February 25, 2021
/ by Beyond Bylines Team
See the original post on Beyond Bylines.
After all the hard work you put into writing your blog post, hitting “publish” can be as rewarding as sipping a glass of wine after a long, hard day of work.
However, before shutting that computer down for the day and relaxing, a blogger should always be referencing a checklist before publishing a new post.
Below is a list of 10 questions bloggers should ask themselves before making a new post live.
In a rush? We get it. Jump to the infographic.
The more consistent your blog is, the more professional it looks. Figuring out a style guide for your blog will take it to the next level. Once you have that sorted, make sure any new posts fall within your guidelines. Ask yourself:
Consistent visuals are another thing to keep in mind. Use the same fonts, colors, and general format for your blog headers to help everything tie together visually.
Bad grammar and typos can really hurt your blog and reputation. So ask yourself before publishing:
Images make blog posts more enjoyable to read. They help to draw the eye to key information and can enhance the structure of the blog post by breaking up large blocks of text.
Ideally, every post would contain at least one image. In addition to a header image, other asset options include:
Hint: Know the rules on what images you are allowed to include in your posts.
It’s not as simple as just adding a photo to the post. Some common multimedia mistakes can cause serious damage to your content.
Adding titles, captions, and alt text to the images you use ensures Google can understand what the images are about and increases chances that they will be surfaced in search results. For example, if someone searches “cute baby boy” under images in a search engine, your image is more likely to pop up in results if it contains the words “cute,” “baby,” and “boy” in its title or alt text.
Your blog traffic will not increase if people can’t find your blog – no matter how amazing your content is.
Having keywords in your post’s title can help people find your article. Think about what your readers are searching for on Google (e.g., “How to Start a Blog” or “10 Easy Summer Fashion Tips” or “An Easy Recipe for Chicken Pot Pie”). Their intent should drive the types of content you’re creating, as well as the keywords that are written into it.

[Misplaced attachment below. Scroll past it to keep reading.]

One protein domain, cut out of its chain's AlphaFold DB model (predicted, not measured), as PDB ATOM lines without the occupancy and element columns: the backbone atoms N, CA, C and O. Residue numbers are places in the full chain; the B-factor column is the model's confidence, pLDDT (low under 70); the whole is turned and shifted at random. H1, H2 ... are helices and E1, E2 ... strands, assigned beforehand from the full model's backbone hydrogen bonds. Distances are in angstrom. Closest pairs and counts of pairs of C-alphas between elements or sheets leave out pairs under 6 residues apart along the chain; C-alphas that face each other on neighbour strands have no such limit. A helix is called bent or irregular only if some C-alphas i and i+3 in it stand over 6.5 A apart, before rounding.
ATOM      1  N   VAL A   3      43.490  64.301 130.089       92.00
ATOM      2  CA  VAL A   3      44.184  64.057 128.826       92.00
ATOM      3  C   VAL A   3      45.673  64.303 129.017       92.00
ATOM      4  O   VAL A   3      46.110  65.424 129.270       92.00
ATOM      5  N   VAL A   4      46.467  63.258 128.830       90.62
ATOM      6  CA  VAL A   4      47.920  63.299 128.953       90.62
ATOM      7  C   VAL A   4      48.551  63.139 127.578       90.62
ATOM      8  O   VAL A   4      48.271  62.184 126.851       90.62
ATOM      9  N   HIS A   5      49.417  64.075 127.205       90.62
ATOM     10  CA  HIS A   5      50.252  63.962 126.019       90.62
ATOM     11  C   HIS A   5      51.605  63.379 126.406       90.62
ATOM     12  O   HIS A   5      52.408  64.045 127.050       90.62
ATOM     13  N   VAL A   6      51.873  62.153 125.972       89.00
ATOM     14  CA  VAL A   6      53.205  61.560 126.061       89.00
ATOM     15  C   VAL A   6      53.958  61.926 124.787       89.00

Also, make sure some of those keywords lie within the text of your blog post. But be careful not to overdo it – your text should still read naturally and the keywords should be included organically. No keyword stuffing!
And like the previous item notes, make sure relevant keywords are also included in the metadata of any multimedia assets.
Links are a critical piece of SEO that needs to be factored into your writing process. Here are three link-related items to double-check before you publish:
If you don’t include a clear call-to-action in your posts, you’re risking a reader leaving your site as soon as they’ve read a page. That’s not ideal.
Ask yourself: What do you want a reader to DO once they land on your site? Whether it’s buying a product, signing up for a newsletter, downloading a report, or anything else, make that desired action easy to spot on the page.
Also, don’t forget to include visible contact information or other ways to be reached – email address, social media links, etc. Don’t make readers dig for this information.
As you scroll down your page, does your blog post look boring? Would you be interested in reading it? Are there big chunks of text that don’t look appealing?
Formatting can make a huge difference when deciding whether to read your post. It’s not just about numbered lists and bullet points (though those are great). Add section headers where it makes sense. Consider adding images or videos. Embed tweets or Instagram posts. Infographics are great, too.
Bottom line: Make your posts visually dynamic and easy to read!
Sometimes a blogger can become too comfortable writing in his or her own voice. Reread your blog post and see if you’ve said something that another reader may not understand.
Did you use any shorthand, slang, abbreviations, or jargon your reader may not get? If so, try to explain it, or even link the phrase to an explainer article or video – if it’s your own explainer, even better.
Tools like Grammarly and Hemingway are good options to help you figure out if the text is reader-friendly and can point out sentences that would benefit from being reworked and simplified.
This is the *most important* question to ask yourself before publishing your post.
If you aren’t feeling 100% about it, ask yourself where the hang-ups are. It’s better to take some extra time to get it perfect than rushing to publish something that you wouldn’t want to put your name on.
The prouder you are of your post, the more effortless it becomes to share your work and build an audience.
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